Hi Sandy,

    Do you need someone to tell you these things or would it help you to find out for yourself?

    I still think you should look into the Spiritualist churches in your area. You will probably meet people there who have similar experiences. They also might be able to recommend a psychologist who accepts your experiences as real and who is able to see past them and deal with your reactions to the experiences.

    Have you read any books by or about psychics? You can find a lot of books which will describe people who have had similar experiences.

  6. Sandy says:

    Anonymous,

    I think what I really want is to be able to be open about my experiences and still be accepted by my peers, and more importantly, accepted by my family. It takes a lot of energy to constantly deny my experiences. I wish that I knew other scientists like me. Not just people over the internet, but people close by that I could meet and talk to. I know I can’t ever talk about my experiences openly. That frustrates me and makes me wish for a cure. If I could stop having these experiences I could just forget about the weird stuff and go back to being a typical scientist. I wouldn’t have to pretend to be like everyone else; I would be like everyone else.

    I do understand why people call this a gift. Really, I do. But maybe I’m not worthy of it. I’m terrified of going to something like a Spiritualist church. What if someone found out? I know that is silly, but that is how I feel. I’d worry most about my family knowing. I don’t want them to think I’m crazy. I worry enough about that possibility myself.

  7. anonymous says:

    Hi Sandy,

    You wrote:

    ” I wish that I knew other scientists like me. Not just people over the internet, but people close by that I could meet and talk to. I know I can’t ever talk about my experiences openly. That frustrates me and makes me wish for a cure.”

    “I’m terrified of going to something like a Spiritualist church. What if someone found out? I know that is silly, but that is how I feel. I’d worry most about my family knowing.”

    It sounds like you are living in an environment that is not respectful of you as an worthy, free, intelligent individual. Maybe you should look at the problem from this angle and see if there is some way to fix it. I think this is something any therapist would be willing to help you with.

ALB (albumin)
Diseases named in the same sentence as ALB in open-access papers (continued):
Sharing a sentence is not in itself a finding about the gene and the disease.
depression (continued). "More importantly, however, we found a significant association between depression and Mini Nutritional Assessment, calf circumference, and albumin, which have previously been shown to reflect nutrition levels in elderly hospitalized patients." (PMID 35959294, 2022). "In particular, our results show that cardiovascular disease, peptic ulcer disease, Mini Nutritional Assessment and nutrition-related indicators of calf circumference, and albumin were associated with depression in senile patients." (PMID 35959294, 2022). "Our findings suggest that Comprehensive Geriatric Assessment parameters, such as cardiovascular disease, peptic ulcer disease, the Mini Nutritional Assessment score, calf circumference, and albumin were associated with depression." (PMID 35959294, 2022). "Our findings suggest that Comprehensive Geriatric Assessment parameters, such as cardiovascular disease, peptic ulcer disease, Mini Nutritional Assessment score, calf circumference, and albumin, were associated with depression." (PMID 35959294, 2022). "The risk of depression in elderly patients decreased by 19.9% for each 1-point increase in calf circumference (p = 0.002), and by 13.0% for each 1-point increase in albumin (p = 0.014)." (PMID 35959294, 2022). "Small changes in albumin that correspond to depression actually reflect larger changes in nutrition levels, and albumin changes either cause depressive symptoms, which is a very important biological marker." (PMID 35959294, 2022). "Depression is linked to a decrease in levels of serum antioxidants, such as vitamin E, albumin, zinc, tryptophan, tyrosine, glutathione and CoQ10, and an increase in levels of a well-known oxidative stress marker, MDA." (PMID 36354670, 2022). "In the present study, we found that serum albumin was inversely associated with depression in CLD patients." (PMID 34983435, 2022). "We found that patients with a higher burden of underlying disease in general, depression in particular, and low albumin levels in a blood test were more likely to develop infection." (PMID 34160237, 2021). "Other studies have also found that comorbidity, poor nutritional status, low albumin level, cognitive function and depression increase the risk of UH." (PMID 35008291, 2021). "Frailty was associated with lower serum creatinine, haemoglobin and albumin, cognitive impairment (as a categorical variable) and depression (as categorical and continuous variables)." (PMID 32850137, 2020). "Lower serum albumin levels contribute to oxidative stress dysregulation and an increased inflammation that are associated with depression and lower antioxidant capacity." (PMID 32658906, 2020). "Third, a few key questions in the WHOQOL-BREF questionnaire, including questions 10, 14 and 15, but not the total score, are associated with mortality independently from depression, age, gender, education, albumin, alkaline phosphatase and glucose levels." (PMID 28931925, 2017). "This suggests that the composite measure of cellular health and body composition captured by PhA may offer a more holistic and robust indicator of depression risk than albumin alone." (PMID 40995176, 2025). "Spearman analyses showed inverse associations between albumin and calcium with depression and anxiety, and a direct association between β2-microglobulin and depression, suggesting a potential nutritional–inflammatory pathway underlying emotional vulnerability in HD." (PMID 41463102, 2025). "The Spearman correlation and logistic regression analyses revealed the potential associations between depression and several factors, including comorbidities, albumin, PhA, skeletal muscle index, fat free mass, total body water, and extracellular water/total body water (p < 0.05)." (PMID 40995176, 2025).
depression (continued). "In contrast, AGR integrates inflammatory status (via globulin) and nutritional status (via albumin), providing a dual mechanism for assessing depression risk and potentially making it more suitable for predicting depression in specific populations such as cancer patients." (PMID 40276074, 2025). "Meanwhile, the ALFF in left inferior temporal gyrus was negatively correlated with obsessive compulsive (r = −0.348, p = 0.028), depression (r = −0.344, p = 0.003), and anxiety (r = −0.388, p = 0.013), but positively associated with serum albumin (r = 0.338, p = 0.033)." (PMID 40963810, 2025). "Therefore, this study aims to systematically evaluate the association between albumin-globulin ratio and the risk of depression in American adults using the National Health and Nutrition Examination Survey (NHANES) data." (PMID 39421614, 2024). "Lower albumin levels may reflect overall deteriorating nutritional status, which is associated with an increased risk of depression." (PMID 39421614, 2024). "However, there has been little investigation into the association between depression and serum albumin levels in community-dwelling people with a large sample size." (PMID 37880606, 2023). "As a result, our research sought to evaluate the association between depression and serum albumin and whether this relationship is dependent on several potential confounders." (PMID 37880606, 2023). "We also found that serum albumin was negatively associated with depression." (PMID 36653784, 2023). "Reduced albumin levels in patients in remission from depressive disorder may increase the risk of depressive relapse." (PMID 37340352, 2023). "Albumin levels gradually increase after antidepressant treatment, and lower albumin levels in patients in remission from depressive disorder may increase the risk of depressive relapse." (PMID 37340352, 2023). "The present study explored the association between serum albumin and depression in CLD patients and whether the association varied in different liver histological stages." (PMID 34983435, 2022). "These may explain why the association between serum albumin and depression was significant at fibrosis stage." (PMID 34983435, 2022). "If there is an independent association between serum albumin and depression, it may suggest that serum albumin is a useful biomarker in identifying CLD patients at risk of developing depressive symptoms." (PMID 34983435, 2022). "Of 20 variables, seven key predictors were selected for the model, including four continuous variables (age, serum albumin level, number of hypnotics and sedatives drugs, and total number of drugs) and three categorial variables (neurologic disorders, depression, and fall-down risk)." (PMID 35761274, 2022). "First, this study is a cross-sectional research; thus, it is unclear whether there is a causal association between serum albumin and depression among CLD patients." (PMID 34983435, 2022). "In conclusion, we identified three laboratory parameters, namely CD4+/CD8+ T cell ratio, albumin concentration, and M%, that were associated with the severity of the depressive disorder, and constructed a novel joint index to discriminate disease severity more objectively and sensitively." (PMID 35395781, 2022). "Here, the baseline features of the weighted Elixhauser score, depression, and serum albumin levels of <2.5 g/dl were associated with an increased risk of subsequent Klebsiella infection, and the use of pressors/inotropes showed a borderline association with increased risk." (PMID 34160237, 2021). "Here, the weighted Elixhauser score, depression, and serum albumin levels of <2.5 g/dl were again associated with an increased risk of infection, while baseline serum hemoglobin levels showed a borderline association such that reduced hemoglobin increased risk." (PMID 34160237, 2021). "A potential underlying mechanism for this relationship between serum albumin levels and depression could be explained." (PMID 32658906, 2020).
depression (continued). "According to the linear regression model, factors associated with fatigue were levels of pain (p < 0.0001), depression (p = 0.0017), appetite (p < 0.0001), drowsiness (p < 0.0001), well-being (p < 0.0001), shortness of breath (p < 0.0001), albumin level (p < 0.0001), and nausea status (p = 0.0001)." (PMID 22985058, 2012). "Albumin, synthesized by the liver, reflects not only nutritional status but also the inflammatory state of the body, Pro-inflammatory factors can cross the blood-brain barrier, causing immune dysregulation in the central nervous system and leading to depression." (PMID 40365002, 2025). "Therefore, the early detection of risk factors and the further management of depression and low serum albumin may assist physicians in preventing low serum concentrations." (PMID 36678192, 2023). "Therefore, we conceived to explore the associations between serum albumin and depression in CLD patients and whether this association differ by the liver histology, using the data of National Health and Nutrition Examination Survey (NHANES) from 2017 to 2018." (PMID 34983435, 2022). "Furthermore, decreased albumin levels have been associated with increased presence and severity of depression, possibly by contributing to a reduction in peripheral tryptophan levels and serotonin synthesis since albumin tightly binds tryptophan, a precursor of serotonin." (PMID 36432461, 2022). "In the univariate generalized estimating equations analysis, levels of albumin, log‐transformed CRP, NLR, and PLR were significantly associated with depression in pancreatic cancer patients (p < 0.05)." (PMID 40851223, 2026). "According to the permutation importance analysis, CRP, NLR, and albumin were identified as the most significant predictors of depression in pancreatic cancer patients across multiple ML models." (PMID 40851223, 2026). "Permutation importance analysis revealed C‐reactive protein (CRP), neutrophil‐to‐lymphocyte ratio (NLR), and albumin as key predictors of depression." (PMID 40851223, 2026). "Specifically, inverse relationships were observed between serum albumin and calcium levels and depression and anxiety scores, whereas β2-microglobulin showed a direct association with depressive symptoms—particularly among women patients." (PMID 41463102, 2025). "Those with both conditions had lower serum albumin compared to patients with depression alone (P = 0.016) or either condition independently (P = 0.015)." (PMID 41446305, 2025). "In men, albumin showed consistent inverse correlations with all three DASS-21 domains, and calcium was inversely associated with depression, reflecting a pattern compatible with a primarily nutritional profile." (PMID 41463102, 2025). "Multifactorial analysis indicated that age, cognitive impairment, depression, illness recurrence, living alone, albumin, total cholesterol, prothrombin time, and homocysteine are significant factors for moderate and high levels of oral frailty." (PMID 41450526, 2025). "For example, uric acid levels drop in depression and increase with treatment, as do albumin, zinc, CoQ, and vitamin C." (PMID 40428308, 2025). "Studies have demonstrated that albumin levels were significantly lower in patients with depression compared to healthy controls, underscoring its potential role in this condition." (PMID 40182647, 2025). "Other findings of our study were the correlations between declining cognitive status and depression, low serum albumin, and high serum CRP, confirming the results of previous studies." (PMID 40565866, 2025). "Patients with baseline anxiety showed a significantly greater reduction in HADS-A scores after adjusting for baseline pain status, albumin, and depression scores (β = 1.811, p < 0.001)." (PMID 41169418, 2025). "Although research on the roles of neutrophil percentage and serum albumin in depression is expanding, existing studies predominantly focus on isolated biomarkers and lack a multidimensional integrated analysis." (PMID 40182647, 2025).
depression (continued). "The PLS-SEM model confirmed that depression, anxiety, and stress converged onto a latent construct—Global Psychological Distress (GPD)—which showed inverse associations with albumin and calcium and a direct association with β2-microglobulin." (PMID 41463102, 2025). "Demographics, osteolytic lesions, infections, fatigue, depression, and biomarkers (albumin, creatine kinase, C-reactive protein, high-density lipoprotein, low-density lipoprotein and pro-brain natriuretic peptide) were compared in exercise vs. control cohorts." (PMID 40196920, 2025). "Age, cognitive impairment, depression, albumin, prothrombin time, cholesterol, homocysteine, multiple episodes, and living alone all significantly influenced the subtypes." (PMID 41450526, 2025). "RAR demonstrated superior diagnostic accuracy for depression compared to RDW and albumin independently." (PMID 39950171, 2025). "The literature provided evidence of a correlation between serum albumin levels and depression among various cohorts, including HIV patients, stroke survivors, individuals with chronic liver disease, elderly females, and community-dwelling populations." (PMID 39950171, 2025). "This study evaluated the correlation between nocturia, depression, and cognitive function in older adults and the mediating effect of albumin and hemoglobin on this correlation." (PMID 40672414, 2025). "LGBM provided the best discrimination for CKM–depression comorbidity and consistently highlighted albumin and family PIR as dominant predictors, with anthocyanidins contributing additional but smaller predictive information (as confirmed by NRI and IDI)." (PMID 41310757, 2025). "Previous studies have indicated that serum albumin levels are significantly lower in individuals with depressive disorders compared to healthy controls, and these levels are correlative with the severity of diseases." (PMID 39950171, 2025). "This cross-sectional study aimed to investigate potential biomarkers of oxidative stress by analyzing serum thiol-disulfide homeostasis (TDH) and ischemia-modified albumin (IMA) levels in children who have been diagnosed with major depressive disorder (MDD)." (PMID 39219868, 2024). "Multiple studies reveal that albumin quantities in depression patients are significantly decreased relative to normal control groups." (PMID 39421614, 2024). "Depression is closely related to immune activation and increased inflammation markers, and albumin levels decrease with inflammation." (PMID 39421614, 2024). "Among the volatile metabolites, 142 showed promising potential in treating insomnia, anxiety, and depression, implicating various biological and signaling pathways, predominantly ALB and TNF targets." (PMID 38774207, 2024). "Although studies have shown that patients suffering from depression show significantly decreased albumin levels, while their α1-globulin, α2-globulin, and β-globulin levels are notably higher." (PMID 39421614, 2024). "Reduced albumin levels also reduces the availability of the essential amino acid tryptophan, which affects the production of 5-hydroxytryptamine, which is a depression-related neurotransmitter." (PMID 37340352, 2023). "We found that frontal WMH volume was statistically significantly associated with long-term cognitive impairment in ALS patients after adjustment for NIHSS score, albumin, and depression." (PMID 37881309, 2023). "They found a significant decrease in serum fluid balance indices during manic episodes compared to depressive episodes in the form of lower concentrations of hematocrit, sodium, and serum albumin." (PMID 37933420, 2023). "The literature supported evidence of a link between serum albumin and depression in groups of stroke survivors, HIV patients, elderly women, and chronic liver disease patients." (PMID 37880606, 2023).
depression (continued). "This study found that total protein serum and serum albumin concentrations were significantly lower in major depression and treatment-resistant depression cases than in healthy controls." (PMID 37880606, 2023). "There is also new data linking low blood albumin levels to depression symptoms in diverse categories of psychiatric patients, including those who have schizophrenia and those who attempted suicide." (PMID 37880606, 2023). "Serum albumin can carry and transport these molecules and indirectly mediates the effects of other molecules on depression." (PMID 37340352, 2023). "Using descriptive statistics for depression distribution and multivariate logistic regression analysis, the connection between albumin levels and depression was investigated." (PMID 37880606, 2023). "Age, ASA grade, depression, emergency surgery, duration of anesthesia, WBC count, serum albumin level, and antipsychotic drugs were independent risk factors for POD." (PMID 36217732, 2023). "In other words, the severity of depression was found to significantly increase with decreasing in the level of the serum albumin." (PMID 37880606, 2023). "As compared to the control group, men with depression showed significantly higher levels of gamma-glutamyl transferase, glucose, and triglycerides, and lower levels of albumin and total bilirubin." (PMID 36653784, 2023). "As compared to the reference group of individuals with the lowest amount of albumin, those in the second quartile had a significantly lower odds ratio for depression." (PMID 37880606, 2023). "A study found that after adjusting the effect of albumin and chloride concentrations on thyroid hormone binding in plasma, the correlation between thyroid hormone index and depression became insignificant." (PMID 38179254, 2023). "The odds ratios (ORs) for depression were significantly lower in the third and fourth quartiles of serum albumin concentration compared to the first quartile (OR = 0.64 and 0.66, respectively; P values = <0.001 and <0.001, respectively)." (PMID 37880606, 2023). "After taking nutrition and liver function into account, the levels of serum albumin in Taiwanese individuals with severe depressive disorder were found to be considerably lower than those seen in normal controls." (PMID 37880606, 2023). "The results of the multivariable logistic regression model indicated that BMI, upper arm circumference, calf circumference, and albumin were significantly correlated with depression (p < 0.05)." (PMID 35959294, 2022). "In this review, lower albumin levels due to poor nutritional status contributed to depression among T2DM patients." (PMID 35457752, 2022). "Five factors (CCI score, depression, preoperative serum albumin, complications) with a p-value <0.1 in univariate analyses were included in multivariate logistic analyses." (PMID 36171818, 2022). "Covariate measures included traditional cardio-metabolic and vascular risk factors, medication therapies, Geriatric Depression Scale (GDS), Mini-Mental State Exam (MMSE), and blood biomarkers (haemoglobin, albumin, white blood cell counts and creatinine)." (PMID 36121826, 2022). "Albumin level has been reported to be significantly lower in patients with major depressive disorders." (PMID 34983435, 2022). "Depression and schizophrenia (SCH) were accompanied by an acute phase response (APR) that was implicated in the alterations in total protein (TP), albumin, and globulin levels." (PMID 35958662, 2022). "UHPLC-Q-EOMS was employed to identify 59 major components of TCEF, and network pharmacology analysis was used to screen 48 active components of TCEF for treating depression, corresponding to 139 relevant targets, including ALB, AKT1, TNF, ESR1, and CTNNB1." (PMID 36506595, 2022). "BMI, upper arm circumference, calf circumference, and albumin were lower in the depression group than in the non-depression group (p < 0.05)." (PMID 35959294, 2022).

For example, there are ways to learn to be assertive of your own needs without being confrontational or selfish and while still being considerate of other people.

    Is your husband willing to go to counciling with you? If you are married to someone and you can’t freely discuss with him something that is traumatizing you, it might be a good idea to fix that situation.

    Maybe you are not being realistic in your expectations about how other people will react. I don’t know if you are or not, but it’s something you might consider that might be part of the problem.

    It’s hard for me to understand why you are afraid of people finding out if you went to church. In the US freedom of religion is one of the basic freedoms guranteed by our constitution. People tend to respect that even if they aren’t religious. Is it different where you live?

    I never met a scientist who was a spiritualist but there were still many well educated people at the churches I went to, particularly psychologists and nurses seemed to be highly represented. I only met one engineer there.

  8. Sandy says:

    Anonymous,

    I can’t really expect my husband to believe in my experiences when I have so much trouble believing in them myself. I defend my opinions on other topics, sometimes quite enthusiastically. I’m not exactly a pushover when I’m confident about what I’m saying. But I’m not happy or comfortable talking about paranormal or spiritual things. I’ve been in discussions with other scientists where the idea that a scientist with religious beliefs is a poor scientist has come up. I bought into that mindset for a long time. It seems very logical. You have no idea how difficult it is to give that up. In a weird way, it kind of protected me from the weird stuff. I could just ignore those experiences because I was a scientist, and scientists don’t have religious or spiritual things happen to them. I know that seems silly, but it worked for a while.